“These are ways of treating illness that have developed outside the mainstream of modern medicine.”
(The Royal College of Psychiatrists, 2009)
There is growing evidence that Complementary Therapies are being used to good effect within mental health services throughout the UK and Internationally. Many clinicians are expanding the spectrum and variety of services to be offered to patients/clients both in the hospital and in the community.
In recent years complementary therapies have become increasingly popular as a way of treating physical or mental ailments – and maintaining wellbeing. A 2005 survey commissioned by London’s Diagnostic Clinic showed that 68 per cent of people believed in the effectiveness of alternative therapies. It is currently estimated that 1 in 5 Britons use complementary health care – spending £130 million a year in the process – and that there are 50,000 complementary therapy practitioners in the UK. Similar studies from US reported relatively high use of complementary and alternative medicine among patients common mental disorders. Data from the 2007 National Health Interview Survey show that about 40% of US residents integrate 1 or more of these unconventional health practices into their personal health care, spending about $34 billion per year out of pocket.
Several academic institutions have established centers devoted to studying and promoting an integrative approach to physical and behavioral healthcare. Such settings give clients a way to access CAM services in an environment where they can responsibly try alternatives, says David Spiegel, MD, medical director of the California-based Stanford Center for Integrative Medicine, which is part of Stanford University. In addition to psychotherapy, the center’s offerings include hypnosis, acupuncture, biofeedback, and massage.
What is complementary medicine?
‘Complementary’ therapies are exactly that: they are therapies that can complement conventional Western medicine when used in conjunction with it (while not necessarily providing an alternative to conventional medicine, as the term ‘alternative medicine’ tends to imply). The use of alternative approaches to mental health care can be substantially helpful to people living with severe mental illness as they cope with fatigue, insomnia, anxiety, and stressors that are often compounded by the serious symptoms and consequences of mental illness. Alternative Approaches to Mental Health Care, describes complementary approaches to mental health care including self-help, diet and nutrition, expressive therapies, acupuncture, yoga, and relaxation and stress reduction techniques. These services are designed to complement and support the recovery process, maintain the individual’s wellbeing, and offer individuals choice.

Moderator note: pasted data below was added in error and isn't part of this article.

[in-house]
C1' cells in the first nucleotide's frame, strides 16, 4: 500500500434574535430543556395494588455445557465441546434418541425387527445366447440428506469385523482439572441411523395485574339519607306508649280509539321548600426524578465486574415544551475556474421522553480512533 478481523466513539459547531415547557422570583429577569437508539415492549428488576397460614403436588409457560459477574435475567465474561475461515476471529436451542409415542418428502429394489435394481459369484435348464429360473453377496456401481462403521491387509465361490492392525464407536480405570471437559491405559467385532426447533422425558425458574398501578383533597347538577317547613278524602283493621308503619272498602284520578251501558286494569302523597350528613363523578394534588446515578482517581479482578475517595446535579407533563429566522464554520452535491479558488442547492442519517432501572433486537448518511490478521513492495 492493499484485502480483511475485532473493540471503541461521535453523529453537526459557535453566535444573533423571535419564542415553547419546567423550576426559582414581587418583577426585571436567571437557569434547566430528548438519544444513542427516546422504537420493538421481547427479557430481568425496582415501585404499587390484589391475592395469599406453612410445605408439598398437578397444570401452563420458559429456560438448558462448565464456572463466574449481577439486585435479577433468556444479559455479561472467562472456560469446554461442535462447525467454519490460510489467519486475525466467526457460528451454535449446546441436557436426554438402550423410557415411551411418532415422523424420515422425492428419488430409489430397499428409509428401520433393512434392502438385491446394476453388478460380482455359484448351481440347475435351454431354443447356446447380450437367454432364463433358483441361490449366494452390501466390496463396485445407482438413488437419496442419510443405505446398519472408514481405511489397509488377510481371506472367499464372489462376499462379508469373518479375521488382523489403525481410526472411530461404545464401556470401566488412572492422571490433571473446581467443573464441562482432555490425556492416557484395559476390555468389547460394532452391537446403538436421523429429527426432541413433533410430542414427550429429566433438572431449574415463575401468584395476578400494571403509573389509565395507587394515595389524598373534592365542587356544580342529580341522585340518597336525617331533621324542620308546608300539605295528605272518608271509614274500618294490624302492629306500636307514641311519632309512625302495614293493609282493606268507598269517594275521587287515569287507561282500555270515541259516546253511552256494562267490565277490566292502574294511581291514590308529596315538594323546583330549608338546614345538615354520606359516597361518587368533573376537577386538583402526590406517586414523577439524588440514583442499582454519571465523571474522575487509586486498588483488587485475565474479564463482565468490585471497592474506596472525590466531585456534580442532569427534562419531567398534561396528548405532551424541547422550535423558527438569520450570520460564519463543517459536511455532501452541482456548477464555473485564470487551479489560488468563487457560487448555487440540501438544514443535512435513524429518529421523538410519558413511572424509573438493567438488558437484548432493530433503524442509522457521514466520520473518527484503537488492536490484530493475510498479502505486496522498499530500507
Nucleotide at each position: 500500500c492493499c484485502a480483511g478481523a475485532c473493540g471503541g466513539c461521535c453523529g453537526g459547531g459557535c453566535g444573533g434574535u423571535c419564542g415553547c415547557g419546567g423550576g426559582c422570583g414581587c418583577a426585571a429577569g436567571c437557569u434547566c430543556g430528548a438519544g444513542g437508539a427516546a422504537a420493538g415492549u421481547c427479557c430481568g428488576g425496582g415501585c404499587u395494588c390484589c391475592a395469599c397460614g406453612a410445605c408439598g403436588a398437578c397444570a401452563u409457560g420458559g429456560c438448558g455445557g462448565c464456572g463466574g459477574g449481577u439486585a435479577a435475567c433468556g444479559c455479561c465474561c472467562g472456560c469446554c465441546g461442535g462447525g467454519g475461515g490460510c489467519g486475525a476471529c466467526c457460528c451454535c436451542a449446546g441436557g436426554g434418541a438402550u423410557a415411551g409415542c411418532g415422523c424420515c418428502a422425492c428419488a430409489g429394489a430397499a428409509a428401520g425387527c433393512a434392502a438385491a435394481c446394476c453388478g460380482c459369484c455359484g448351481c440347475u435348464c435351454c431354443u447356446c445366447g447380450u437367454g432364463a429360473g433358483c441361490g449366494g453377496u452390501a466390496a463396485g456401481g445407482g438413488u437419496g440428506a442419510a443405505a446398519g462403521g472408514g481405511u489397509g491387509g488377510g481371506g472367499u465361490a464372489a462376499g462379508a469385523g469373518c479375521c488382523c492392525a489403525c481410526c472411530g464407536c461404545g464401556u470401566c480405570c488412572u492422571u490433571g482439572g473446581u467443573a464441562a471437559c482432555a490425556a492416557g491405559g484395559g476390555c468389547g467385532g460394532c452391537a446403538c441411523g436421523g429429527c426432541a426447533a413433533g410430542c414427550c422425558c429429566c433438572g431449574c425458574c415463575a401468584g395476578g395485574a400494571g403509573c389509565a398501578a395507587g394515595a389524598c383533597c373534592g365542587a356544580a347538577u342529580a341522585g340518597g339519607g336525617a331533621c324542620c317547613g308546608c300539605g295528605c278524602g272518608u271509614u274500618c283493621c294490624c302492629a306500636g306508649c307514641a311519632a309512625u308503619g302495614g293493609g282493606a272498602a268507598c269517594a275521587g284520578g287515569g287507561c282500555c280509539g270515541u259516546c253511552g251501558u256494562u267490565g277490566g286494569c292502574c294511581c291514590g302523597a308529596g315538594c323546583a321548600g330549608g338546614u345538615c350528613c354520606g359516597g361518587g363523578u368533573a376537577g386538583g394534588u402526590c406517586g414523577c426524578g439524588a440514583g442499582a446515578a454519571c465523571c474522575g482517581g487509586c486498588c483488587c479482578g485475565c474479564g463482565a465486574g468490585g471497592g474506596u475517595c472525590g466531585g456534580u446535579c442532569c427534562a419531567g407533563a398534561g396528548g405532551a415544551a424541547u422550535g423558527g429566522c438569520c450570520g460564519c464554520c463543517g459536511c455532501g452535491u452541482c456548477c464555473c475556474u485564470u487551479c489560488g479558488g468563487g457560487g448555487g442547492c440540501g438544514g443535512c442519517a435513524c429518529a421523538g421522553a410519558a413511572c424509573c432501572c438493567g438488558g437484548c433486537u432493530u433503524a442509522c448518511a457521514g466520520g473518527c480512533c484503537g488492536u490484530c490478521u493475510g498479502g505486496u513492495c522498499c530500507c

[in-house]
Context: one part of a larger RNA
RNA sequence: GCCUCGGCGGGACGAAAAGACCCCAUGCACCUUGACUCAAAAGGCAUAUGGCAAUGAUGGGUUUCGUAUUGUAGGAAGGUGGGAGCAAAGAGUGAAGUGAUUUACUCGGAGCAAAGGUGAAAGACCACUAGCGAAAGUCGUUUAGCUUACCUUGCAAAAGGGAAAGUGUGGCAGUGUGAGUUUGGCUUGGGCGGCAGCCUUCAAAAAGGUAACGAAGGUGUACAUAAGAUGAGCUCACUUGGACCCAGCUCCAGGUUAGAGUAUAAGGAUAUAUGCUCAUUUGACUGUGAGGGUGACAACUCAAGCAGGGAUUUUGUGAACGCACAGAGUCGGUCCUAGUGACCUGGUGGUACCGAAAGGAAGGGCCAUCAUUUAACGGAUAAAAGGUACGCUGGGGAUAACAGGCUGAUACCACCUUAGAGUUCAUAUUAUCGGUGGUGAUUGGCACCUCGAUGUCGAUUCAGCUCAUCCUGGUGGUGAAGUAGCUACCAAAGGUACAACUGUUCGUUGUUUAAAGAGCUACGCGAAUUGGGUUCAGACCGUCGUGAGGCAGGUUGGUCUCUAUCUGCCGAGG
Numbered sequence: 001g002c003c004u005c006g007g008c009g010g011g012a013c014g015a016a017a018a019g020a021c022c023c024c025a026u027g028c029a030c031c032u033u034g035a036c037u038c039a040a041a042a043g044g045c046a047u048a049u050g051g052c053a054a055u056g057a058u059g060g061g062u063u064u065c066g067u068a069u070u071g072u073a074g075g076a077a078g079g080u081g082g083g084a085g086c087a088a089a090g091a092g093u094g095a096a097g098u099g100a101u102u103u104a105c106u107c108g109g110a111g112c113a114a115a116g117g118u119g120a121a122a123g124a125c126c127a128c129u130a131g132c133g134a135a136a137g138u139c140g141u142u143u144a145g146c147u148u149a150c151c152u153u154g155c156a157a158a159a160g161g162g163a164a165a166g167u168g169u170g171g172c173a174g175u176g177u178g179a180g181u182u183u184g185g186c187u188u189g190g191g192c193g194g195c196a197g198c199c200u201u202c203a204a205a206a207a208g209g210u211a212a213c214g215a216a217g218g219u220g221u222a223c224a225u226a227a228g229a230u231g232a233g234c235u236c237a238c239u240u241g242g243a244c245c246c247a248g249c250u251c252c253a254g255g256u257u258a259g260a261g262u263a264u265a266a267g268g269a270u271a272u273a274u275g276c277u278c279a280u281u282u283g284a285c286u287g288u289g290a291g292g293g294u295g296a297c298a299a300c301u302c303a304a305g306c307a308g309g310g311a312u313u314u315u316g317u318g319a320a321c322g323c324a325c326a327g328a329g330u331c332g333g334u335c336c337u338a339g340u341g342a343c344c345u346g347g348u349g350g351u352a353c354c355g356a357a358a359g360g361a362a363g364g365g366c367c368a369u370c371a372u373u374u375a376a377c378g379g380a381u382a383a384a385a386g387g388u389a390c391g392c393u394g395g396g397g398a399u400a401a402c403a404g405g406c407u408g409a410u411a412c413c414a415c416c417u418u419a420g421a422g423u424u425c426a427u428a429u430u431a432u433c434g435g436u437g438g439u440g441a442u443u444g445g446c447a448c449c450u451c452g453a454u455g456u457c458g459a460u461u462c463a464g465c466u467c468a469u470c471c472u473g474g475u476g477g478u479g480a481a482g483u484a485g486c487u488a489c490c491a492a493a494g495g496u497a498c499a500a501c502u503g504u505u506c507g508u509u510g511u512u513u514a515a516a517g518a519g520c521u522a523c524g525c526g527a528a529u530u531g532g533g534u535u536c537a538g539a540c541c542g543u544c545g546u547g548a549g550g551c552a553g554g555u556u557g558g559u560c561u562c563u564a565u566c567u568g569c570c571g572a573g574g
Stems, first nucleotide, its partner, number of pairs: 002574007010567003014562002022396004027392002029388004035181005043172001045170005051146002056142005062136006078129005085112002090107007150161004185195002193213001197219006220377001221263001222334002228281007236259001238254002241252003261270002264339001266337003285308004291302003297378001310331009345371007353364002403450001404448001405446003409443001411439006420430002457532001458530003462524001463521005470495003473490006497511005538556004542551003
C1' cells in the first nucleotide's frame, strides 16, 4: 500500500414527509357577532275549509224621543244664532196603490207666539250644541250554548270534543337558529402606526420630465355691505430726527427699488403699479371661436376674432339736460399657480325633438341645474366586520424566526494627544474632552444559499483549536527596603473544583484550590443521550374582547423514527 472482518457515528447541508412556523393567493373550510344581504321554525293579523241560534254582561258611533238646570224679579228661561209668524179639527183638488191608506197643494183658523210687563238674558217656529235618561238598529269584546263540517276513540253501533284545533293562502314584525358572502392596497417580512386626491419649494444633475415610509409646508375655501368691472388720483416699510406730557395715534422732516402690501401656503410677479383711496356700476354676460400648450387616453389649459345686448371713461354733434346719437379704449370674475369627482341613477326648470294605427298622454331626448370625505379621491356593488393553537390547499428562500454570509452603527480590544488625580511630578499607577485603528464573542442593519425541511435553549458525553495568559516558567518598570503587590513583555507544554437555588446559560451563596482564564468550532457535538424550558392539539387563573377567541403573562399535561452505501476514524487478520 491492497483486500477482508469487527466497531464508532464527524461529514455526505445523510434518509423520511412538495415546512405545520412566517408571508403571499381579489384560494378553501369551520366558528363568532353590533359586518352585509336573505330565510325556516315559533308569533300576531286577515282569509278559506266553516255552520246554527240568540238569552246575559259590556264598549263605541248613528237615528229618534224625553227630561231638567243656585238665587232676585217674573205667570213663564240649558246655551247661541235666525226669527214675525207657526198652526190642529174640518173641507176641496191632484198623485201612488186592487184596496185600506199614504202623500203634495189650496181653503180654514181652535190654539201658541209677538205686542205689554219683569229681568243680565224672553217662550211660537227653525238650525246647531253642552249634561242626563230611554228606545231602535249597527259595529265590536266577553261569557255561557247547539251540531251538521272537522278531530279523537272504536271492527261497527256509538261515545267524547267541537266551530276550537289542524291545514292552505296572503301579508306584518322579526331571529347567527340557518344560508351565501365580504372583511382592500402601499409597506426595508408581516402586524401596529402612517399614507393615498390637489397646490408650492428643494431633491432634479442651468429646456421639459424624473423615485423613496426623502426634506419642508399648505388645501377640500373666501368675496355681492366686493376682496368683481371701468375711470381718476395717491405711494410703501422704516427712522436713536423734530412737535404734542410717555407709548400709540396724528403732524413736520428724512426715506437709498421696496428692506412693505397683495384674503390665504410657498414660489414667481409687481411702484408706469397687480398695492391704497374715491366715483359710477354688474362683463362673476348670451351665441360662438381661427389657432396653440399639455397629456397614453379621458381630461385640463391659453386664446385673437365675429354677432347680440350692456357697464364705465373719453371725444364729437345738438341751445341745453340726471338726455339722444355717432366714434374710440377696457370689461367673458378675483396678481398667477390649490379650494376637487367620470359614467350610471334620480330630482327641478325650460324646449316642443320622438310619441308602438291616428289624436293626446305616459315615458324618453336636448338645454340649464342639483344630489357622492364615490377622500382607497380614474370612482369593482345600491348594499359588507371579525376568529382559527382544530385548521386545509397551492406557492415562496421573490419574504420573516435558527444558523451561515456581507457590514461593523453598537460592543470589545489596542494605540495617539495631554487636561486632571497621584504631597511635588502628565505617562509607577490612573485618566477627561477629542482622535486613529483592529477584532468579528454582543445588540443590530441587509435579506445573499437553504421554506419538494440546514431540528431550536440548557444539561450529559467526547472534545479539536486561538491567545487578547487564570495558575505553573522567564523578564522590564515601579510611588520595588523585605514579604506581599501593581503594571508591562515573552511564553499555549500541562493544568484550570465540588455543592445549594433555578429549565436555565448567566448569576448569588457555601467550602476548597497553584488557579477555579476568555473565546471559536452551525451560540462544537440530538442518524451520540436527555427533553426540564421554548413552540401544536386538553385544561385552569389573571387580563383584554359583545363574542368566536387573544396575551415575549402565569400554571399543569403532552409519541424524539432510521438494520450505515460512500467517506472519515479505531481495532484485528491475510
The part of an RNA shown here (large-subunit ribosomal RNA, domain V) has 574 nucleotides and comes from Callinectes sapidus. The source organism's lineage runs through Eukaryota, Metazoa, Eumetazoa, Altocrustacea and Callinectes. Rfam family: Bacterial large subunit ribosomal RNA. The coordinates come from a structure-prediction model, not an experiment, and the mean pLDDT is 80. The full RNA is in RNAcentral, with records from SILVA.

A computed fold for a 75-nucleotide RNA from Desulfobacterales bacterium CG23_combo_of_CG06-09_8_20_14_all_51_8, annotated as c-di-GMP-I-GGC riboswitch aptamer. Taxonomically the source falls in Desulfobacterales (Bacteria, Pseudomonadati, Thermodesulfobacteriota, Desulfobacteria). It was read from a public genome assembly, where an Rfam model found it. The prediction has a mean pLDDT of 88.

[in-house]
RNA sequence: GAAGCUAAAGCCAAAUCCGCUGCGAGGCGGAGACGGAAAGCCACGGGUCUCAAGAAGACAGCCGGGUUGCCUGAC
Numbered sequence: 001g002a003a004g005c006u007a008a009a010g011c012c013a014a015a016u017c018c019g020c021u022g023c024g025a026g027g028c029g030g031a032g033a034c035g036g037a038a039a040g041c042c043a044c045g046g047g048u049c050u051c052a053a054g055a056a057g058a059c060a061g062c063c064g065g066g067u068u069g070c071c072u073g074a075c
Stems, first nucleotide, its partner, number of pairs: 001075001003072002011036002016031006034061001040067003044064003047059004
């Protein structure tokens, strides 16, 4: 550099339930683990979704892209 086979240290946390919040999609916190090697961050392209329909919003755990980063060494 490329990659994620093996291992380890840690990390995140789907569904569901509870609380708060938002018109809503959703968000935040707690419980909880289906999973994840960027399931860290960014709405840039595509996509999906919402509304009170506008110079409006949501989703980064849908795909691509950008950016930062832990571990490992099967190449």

Complementary therapies can be independently used to aid relaxation, to provide pain relief and to support health promotion. Complementary therapies can also be used as an alternative to traditional medicine and treatments. The term complementary therapy and alternative therapy are often used interchangeably, however they are based on different principles;
- Complementary therapies are used in conjunction with conventional medicine/therapies as part of the persons overall package of care.
- Alternative therapies are used in place of conventional medicine/therapies for example so could often be the only form of therapy/intervention being offered.
Whats in the Package?
The traditional Hindu system of medicine (incorporated in Atharva Veda, the last of the four Vedas), which is based on the idea of balance in bodily systems and uses diet, herbal treatment, and yogic breathing. Ayurveda also include Massages performing hand movements on the skin of the body, including stroking and applying pressure, to treat a variety of conditions or promote wellbeing.
A branch of traditional Chinese medicine used to manage illness and maintain health, acupuncture involves inserting fine needles into the body to stimulate a healing response.
Essential botanical oils are added to the bath or massaged into the skin, inhaled directly or diffused to scent an entire room for therapeutic effect.
4. Arts therapies
Arts Therapies are forms of psychotherapy which use arts activities/media as their primary mode of communication.
To treat a condition, tiny doses of minerals that would produce the same symptoms in a healthy person are administered.